Might as well start off with how sweet it was to play a gig once more. Rob Moorman and Company jumped back into action at the Brazos Valley Brewery here in Brenham to a very responsive and appreciative crowd. Very apparent that people are more than ready to get out of the house and support the live music scene again. The venue limited the tables available and customers to a table and had employees wiping down chairs and table tops. Hand sanitizer sat by the entrance. Lots of people sat at picnic tables just outside the entrance. Very, very few people wore masks. Just the absolute joy of playing our music again overcame any trepidation I felt at the beginning of the night. If the virus doesn't sneak up on me, we'll do it again at one of our frequently played venues, Home Sweet Farm, this coming Friday (June 12). And, by the way, our bass player, Andy Chiles' and his wife Sandy's band Tailgate Poets with Charlie Kelm on guitar will at the Brewery on Sunday.

We christened the Brewery's new Tap Room, where they keep something like 15 or 20 of their brews on tap behind the bar. The room seems to be about 40 feet long (maybe) and 20 feet wide and a 15 foot or higher ceiling. We sat up at one end with a rolling glass door at our back and another one stage right. I assume they'll open those up during nicer weather than the 90+ degrees hitting us. Such a situation could pose a problem acoustically, but I think the sound was surprisingly good. Rob's Bose p.a. system has yet to meet a room it can't whip. The same for Jason Moorman's guitar rig. He can adjust it to slay any situation and Andy Chiles has a new bass rig that is absolutely killer, weighs less than my Princeton and has a righteous thump. We kicked butt, if I do say so myself.

For my harp buddies: I took a chance and took my 68 Custom Princeton Reverb, hoping I could turn it up to a decent tonal volume. It was perfect for the room. I made some tube swaps that seemed to give the amp a creamier tone and a little more sag. Nothing wrong with my set up before, just a bit smoother. Not that anyone but me notices.

I might have mentioned before that I bought the amp a couple of years ago based on David Barrett's review of it on his website. I paid the subscription price just to read his review of small amps, which was worth the money for the couple of months that I decided to utilize it. The tons of information that one of the most knowledgeable harp instructors lays down is amazing. Anyway, after getting the amp I swapped tubes around quite a bit and settled on some of his review suggestions. The one that bothered me was swapping a 5u4 rectifier for the 5ar4 rectifier that the amp came with, given the 5u4 draws more current and could be detrimental to the transformer. I did try it, but it seem to gut the tone, so I kept the 5ar4 in. I settled on a 12at7 in the V1 preamp position and left everything else stock. Played many a gig with this setup. The amp seemed to really bloom once the speaker broke in, which seem to take longer than I expected.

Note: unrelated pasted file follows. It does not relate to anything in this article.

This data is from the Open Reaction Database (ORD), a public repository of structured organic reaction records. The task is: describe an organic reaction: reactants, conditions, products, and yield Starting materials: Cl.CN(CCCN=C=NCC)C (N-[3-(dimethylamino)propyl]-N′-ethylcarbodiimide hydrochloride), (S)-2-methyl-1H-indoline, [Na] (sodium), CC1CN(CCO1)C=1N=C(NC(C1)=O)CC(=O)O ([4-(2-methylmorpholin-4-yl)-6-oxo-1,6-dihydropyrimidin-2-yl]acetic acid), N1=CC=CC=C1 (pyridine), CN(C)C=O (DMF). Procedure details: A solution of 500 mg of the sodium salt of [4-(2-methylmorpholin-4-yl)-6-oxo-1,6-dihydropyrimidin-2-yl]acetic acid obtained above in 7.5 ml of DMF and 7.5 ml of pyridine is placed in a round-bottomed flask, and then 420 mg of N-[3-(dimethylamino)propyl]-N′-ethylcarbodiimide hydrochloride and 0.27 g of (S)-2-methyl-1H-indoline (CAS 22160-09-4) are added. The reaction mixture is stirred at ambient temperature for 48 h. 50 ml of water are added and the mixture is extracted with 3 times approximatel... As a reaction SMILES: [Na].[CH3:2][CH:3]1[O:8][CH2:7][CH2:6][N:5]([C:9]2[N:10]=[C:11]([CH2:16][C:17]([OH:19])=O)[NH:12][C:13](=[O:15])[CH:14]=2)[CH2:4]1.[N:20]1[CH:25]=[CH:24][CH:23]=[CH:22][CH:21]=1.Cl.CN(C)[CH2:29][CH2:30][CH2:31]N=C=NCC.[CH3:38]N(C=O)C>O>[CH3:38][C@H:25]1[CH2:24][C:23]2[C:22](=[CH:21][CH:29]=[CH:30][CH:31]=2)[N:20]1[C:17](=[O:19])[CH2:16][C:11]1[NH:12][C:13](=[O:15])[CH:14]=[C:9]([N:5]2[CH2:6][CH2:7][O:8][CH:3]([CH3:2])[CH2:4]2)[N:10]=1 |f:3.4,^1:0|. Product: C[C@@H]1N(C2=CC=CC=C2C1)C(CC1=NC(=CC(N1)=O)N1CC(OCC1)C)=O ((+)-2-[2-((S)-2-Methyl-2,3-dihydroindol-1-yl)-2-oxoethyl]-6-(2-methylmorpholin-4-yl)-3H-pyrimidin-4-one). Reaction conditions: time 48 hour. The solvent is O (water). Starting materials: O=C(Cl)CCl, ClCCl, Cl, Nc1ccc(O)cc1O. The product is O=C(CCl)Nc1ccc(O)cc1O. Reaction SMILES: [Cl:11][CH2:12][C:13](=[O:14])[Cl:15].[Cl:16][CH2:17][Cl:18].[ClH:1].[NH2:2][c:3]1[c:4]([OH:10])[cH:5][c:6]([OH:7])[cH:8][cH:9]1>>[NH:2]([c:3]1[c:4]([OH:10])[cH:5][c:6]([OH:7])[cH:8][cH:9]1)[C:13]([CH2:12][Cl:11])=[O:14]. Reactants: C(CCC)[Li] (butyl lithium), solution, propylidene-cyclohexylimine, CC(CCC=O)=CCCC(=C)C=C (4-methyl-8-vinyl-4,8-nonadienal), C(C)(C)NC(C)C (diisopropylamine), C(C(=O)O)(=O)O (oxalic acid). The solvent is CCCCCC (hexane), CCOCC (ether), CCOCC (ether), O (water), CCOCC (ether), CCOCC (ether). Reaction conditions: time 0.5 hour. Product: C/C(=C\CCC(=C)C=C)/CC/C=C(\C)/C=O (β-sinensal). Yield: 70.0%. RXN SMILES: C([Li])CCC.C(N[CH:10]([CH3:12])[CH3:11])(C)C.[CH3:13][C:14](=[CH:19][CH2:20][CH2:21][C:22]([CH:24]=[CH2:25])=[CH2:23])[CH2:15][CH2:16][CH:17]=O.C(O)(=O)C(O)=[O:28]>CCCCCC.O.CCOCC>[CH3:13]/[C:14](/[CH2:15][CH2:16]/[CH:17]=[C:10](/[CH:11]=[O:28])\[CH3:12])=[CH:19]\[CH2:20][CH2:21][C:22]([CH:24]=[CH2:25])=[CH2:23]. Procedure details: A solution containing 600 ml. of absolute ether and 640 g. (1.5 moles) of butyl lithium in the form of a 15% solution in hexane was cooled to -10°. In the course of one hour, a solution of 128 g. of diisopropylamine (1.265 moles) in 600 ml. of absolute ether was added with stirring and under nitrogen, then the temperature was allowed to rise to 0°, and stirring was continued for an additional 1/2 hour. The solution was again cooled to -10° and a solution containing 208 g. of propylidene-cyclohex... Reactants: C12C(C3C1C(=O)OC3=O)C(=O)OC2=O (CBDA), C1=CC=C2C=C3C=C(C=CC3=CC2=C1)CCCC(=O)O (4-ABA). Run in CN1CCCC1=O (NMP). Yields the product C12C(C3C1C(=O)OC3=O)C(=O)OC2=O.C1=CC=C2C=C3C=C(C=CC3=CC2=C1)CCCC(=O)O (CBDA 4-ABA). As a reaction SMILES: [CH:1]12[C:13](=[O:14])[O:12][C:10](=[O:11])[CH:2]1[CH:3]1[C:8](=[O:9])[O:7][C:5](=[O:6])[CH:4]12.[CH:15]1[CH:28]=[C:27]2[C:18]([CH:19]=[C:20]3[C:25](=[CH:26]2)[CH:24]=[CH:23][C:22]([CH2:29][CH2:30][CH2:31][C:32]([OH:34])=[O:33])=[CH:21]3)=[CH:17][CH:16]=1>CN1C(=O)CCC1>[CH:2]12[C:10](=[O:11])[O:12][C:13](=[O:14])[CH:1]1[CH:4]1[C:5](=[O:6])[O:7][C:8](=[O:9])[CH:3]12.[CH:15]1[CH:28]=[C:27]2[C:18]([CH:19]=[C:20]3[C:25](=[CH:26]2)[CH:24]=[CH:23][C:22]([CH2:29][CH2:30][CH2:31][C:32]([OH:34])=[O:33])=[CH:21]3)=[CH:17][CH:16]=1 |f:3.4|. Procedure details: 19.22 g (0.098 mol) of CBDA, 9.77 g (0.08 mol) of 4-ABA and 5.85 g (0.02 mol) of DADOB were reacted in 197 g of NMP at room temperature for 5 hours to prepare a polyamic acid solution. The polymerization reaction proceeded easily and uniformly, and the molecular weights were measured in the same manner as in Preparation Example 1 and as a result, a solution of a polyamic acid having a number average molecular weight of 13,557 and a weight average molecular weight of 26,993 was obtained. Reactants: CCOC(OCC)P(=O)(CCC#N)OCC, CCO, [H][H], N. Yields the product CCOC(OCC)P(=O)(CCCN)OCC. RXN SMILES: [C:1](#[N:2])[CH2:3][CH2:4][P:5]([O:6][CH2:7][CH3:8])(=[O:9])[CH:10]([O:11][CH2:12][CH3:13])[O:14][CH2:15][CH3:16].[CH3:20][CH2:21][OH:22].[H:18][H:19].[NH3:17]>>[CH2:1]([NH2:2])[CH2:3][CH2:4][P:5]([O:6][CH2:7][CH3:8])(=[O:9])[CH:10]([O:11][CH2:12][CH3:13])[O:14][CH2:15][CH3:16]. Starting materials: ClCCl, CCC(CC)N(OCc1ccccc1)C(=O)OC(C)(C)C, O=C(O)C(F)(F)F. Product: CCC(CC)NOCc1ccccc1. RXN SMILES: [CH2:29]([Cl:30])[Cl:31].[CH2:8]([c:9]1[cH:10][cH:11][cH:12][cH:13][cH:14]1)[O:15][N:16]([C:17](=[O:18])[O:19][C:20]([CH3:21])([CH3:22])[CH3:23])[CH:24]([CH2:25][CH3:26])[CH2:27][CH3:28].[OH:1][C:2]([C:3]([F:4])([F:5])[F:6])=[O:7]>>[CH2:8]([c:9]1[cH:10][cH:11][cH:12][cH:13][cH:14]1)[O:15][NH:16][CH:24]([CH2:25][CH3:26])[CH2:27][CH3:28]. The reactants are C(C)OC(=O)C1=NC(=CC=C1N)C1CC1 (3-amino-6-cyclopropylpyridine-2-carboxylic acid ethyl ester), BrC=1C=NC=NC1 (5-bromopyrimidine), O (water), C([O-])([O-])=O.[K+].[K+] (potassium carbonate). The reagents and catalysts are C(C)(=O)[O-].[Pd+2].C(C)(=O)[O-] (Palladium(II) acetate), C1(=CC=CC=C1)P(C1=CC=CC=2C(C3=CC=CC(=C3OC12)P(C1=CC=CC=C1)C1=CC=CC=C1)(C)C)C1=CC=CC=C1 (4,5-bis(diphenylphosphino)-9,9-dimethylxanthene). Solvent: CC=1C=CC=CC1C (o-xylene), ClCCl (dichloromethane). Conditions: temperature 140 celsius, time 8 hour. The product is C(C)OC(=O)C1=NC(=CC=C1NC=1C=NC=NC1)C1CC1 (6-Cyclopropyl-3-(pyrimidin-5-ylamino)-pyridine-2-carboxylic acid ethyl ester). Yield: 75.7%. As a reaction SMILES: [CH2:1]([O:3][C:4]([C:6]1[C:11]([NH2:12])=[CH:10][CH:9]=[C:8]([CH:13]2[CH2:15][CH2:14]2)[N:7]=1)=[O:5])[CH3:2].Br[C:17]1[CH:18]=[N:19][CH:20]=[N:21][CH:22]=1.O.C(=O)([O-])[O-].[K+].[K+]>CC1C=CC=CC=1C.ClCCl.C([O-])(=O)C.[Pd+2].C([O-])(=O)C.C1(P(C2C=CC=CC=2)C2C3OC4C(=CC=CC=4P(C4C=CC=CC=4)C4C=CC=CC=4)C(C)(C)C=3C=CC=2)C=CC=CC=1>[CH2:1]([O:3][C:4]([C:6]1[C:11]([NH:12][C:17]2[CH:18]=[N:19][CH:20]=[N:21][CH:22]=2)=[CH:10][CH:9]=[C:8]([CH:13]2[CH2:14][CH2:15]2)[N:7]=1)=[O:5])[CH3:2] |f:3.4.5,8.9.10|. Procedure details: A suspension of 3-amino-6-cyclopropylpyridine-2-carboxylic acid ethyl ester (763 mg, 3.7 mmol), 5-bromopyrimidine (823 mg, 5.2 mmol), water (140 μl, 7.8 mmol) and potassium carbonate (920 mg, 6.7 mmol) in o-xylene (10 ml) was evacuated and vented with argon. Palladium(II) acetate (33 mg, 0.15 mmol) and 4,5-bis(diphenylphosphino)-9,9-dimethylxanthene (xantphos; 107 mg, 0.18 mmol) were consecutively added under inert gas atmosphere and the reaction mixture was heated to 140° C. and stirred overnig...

NOW...back to David Barrett. I spent a couple of months combing through his website back then and then decided to cancel. THEN...during this quarantine period, I decided to polish my tongue blocking skills a bit more and no one teaches it better than Barrett, so I resubscribed and began delving a little deeper into what was available. Gary Smith, who taught Barrett a thing or two early on about tongue blocking and has tone to die for, is one of the contributors. I clicked on his contributions, which are extensive, and noticed several vid links regarding tube swapping. Clicking on a link revealed that they were using the 68 Custom Princeton Reverb on which to experiment with rectifiers, preamp, and power tubes. At the end, a 5u4 rectifier, a 12au7 in the phase inverter slot and a 5751 in V1 impressed them the most.

As I mentioned earlier, I was not impressed with the 5u4 rectifier and actually bought a Weber Copper Cap version to keep current draw in line to try out. Still didn't like it until I tried the combo Gary and David used mentioned above. Suddenly, the amp tone that they were illustrating, with a bit more sag and slightly smoother sound, came through in my amp. My thinking is that it all lies in the phase inverter tube being swapped from 12ax7 to 12au7 allowed the different rectifier to perform better than before and without the gutless tone I heard prior. I do not know how lowering that tube did that trick, but I do like the sound. I'd tried a 5751 in V1 before that seemed to gainy for me and I think the phase inverter swap is key to that tube working sweeter also. THAT said, I can see where going back with the 5ar7 in a louder band environment might be necessary. That's not us, though. Next gig will be outdoors, and I'll see how well the current setup will work.

Alright. I have more on my mind. I've said enough. I'll get back to Shoji Naito's Westmount to Chicago cd next time. Maybe. In the mean time, maybe I'll see you at Home Sweet Farm on Friday. 'Nuff for Now.